WHO? The rats that reside in Maine are Norway rats, which are not, incidentally, from Norway. “Through genetic analysis, we now know its original origin was Asia,” said Kathy Murray, an Integrated Pest Management specialist at Maine Department of Agriculture, Conservation and Forestry. We are to blame for their presence here. They hitched a ride to America on ships in the 18th century. “They were not here before that,” Murray said. “At any rate, we are saddled with them now.”

WHERE? Aren’t rats urban creatures? What are they doing in Maine? “They are everywhere. They are coast to coast,” New York City rodentologist Bobby Corrigan said. “I travel around the world and see these animals. Paris has a bad rat problem. Rome has a big rat problem. In America, New York City is No. 1 in terms of rats.” (Not a distinction we’d want.) “After that, it’s Chicago, St. Louis, Washington, Pittsburgh. The whole eastern megalopolis is very, very ratty.”

WHY? Why do we loathe them, that is. In a word, the plague, Corrigan said, which killed some 25 million people in the 14th century. Actually, our revulsion predates the plague. “In the middle of the night, these animals come slinking into our caves with their tails dragging behind them,” he said. They “slither around on the floor and bite us. They can kill us. We learned very early on to be scared.”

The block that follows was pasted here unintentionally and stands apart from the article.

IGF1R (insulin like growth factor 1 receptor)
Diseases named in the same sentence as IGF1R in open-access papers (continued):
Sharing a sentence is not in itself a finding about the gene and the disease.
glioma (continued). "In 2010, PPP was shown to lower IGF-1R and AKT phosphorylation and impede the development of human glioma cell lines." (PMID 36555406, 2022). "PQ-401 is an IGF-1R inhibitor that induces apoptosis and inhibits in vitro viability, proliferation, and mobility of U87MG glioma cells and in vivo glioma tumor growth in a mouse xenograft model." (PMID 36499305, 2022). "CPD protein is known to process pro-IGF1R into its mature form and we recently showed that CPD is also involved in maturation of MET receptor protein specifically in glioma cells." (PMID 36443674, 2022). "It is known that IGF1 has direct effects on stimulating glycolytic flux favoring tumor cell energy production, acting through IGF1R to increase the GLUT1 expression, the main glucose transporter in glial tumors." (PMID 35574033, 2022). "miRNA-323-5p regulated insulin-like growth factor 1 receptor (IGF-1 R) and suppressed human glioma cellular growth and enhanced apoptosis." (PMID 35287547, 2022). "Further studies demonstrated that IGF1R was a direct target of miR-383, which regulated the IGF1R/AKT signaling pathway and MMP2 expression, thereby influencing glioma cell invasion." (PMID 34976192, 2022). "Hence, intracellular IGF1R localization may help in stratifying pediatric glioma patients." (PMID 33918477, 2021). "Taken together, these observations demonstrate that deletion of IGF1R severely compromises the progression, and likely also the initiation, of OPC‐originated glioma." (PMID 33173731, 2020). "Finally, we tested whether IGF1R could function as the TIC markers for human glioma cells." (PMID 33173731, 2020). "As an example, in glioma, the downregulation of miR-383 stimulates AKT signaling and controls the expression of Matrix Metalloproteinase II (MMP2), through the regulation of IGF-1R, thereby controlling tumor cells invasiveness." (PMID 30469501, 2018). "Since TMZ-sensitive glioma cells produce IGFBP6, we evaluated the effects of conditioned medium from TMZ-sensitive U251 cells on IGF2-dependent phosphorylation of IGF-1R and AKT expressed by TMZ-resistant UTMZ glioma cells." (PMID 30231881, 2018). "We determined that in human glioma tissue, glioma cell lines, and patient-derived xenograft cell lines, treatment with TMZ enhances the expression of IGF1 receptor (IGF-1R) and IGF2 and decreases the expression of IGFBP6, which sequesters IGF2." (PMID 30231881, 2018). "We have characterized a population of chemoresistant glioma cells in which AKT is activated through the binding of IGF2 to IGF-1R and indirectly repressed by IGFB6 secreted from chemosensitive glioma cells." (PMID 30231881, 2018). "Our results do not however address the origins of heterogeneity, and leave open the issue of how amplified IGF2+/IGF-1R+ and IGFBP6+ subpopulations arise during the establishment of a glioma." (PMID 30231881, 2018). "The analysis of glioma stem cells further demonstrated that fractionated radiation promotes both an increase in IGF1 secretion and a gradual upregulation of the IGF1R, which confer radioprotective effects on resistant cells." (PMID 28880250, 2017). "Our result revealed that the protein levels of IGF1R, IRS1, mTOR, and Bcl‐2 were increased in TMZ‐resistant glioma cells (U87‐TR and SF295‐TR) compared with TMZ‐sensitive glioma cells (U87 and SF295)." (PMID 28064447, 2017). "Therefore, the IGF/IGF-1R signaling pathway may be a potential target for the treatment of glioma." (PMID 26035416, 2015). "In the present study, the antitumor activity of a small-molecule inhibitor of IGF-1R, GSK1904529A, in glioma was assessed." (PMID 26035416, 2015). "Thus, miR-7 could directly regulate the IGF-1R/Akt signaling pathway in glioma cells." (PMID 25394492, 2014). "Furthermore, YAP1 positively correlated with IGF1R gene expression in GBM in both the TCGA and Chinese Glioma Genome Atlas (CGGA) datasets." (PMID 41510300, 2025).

Rats still carry dread diseases like leptospirosis and lassa fever.

Whatever our feelings about them, rats definitely like us – or rather, like our garbage. Murray described them as commensal animals.

In Harvard professor Hans Zinsser’s classic 1935 “Rats, Lice and History,” humans don’t come off particularly well, either. “Man and the rat are utterly destructive,” Zinsser wrote. “All that nature offers is taken for their own purposes, plant or beast. Gradually these two have spread across the earth, keeping pace with each other and unable to destroy each other, though continually hostile. They have wandered from East to West, driven by their physical needs, and – unlike any other species of living things – have made war upon their own kind.”

MAKE NICE? So is there anything about a rat to like?

For one thing, they’re smart. “Humans define smart as being able to learn and remember,” Murray said. “Rats do that. They can learn, and they can remember.”

For another, while they can make us very sick, they can also help make us well. “It sounds silly, but we should be saying thank you every single day” to rats and mice, Corrigan said. “We test all pharmaceuticals on these animals. If you need an aspirin or if you need medicine for something serious, it has to first go through rats and mice. They are the big No. 1 animal that has benefited our lives getting longer and longer.

“People are always asking me if you could get rid of all the rats, would you do that?” he continued. “My answer is ‘Heck no!’ That would be insane. However, would I vote to take out all the rats living near us? I’d say, ‘Heck yes!’ Let them do their thing, but not under my bed.”

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